Recently I attended a talk on geysers and was blown away when I heard that turning off your geyser actually doesn't save electricity and therefore actually doesn't save you money. Really? These were professionals talking but, still, I thought I'd turn to trusty Google to confirm whether this outlandish statement was the truth.
Turns out they're right - in most cases anyway!
For those of you who, like me, didn't know much about the technical side of the 'ol geezer, here's the quick and dirty:
- Your geyser is like a big kettle. It has an element inside that heats the water up to a set temperature.
- When a hot tap is turned on, hot water is released from the geyser and cold water rushes in to replace it. As the water temperature in the geyser has now decreased, the element kicks in to heat the water back up to the set temperature.
- When no one is using hot water the temperature of the water should remain the same as no cold water is being let in. However, heat will "leak" out of the geyser into the surrounding area and the rate of the heat leak depends on the quality of your geyser's insulation. These heat leaks cause the water temperature inside the geyser gradually to decrease and the element kicks in to reheat the water when necessary.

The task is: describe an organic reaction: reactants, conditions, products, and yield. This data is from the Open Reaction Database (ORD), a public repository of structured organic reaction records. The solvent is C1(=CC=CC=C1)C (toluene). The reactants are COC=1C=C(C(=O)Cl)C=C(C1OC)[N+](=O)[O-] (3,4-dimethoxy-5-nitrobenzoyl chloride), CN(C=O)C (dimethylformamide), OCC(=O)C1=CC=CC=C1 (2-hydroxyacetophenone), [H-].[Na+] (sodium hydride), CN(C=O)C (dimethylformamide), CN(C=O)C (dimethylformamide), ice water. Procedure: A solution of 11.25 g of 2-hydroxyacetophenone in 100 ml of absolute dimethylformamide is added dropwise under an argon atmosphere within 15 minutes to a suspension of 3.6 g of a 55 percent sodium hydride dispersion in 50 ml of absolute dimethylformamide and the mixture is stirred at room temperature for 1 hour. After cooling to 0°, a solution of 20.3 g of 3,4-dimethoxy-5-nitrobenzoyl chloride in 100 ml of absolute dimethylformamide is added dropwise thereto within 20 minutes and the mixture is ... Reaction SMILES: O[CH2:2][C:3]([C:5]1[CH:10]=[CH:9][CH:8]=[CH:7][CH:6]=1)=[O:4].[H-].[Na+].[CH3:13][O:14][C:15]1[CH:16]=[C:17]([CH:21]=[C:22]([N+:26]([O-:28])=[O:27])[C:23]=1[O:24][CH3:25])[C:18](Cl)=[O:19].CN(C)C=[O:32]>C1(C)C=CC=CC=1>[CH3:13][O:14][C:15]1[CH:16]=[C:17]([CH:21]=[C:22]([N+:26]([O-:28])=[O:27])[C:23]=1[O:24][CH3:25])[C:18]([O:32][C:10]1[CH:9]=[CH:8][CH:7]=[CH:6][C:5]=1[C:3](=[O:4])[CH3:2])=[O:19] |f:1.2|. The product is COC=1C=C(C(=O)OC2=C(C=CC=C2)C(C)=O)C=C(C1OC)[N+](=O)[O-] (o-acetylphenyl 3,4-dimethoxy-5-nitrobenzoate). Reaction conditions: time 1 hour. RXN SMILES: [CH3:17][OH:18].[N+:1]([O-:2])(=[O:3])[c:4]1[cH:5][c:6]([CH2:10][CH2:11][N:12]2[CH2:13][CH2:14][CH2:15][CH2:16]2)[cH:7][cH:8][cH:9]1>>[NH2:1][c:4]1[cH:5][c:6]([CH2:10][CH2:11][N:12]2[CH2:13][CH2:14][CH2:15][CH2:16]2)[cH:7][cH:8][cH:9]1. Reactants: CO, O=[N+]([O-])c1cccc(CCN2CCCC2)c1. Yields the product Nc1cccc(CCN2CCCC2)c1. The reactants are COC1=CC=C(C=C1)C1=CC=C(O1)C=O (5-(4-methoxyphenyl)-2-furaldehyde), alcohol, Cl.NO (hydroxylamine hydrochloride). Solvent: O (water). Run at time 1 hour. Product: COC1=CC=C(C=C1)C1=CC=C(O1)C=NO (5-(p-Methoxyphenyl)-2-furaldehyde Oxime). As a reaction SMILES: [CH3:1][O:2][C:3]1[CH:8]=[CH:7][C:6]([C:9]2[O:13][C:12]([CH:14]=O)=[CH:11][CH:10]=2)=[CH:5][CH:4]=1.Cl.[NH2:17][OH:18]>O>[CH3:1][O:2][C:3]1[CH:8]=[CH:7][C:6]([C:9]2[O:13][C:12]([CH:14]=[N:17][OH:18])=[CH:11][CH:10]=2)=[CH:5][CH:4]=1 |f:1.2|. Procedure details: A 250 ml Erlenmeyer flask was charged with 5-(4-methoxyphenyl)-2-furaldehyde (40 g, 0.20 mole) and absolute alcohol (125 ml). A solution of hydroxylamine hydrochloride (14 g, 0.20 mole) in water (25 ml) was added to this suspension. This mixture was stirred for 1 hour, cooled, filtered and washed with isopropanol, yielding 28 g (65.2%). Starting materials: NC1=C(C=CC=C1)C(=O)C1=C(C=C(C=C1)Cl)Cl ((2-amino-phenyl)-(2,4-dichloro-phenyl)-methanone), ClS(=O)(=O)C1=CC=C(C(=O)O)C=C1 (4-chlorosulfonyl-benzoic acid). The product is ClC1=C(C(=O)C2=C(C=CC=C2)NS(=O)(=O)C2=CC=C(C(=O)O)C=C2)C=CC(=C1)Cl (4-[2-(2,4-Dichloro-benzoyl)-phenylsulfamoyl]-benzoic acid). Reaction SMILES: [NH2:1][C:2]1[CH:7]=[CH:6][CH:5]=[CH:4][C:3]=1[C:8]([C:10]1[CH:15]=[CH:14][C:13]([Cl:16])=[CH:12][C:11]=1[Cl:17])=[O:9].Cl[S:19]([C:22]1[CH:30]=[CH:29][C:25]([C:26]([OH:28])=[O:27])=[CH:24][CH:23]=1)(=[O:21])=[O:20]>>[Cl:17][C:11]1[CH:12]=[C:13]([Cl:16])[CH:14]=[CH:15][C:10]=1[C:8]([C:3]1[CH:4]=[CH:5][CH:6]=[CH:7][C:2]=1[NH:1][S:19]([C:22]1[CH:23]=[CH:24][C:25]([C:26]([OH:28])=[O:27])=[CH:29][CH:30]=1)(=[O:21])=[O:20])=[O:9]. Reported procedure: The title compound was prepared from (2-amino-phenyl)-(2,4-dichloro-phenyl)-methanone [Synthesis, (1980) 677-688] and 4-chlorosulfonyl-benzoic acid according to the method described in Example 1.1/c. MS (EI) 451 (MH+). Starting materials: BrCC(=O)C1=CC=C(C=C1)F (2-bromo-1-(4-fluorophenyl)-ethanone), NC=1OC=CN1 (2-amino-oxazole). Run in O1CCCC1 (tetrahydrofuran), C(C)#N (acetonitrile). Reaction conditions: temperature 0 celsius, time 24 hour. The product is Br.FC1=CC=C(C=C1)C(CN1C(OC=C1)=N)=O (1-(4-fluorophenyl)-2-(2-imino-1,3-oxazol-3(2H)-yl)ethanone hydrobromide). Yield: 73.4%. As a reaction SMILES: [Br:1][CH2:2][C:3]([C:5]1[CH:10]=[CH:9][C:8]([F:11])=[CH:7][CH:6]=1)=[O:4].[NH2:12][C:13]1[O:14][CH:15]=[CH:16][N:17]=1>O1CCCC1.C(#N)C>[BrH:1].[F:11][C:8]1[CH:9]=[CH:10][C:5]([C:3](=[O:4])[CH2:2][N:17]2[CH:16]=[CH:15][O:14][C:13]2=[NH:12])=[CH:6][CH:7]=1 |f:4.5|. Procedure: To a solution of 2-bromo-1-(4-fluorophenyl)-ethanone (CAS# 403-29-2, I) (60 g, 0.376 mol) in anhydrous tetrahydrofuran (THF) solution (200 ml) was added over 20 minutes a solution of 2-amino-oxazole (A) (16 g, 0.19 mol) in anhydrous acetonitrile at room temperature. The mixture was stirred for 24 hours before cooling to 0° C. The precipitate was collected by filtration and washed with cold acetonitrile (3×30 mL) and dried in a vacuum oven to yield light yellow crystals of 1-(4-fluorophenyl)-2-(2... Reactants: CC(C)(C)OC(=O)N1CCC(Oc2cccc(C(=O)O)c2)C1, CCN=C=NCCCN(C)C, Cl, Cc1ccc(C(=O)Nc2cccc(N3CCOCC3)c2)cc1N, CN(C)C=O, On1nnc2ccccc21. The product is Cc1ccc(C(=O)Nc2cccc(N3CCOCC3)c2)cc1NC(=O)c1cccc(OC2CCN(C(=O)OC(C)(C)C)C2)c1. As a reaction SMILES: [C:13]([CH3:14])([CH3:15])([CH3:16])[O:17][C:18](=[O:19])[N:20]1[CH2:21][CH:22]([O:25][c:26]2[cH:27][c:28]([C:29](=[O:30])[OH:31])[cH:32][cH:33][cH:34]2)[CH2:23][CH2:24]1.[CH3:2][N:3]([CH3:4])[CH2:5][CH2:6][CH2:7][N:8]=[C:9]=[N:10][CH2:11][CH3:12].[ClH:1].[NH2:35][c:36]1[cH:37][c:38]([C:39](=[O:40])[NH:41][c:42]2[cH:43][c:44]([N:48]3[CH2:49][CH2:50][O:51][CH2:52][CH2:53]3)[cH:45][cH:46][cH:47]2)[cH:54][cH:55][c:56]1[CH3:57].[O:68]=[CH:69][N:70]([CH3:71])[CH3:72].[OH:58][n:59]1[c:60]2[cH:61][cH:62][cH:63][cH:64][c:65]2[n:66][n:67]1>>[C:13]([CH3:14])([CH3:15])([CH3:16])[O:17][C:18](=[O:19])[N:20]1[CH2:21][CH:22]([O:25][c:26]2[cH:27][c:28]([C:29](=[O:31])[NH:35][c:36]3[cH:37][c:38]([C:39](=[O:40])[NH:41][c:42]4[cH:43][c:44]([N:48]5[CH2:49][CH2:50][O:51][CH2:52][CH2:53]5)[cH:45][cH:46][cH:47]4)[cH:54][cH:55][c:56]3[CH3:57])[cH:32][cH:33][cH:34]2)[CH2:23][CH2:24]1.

So, the argument for turning your geyser off when you are not at home is that the element will not periodically kick in to heat up the water and, therefore, you'll use less electricity. But this doesn't take into account that once switched off, the water in the geyser eventually cools down completely and, when switched on again, a huge amount of energy is required to heat the water back up to the set temperature. In most cases, more energy than if the element was periodically kicking in throughout the day.
The factors that affect the energy consumption of your geyser are:
- The type and condition of your geyser;
- How much hot water you use; and
- How often you use it.
So the best ways to help your geyser conserve energy are the following:
- Only use the hot tap when necessary - washing hands, splashing your face etc. can be done with cold water only;
- Use less hot water when you do use it - short showers or shallow baths rather than long showers and deep baths;
- Turn your geyser off when going away for a few days - then it makes it worth it;
- Ensure your geyser and water pipes are properly insulated - ensuring that heat leak is lessened.
So there you have it.
Happy geyser energy conserving!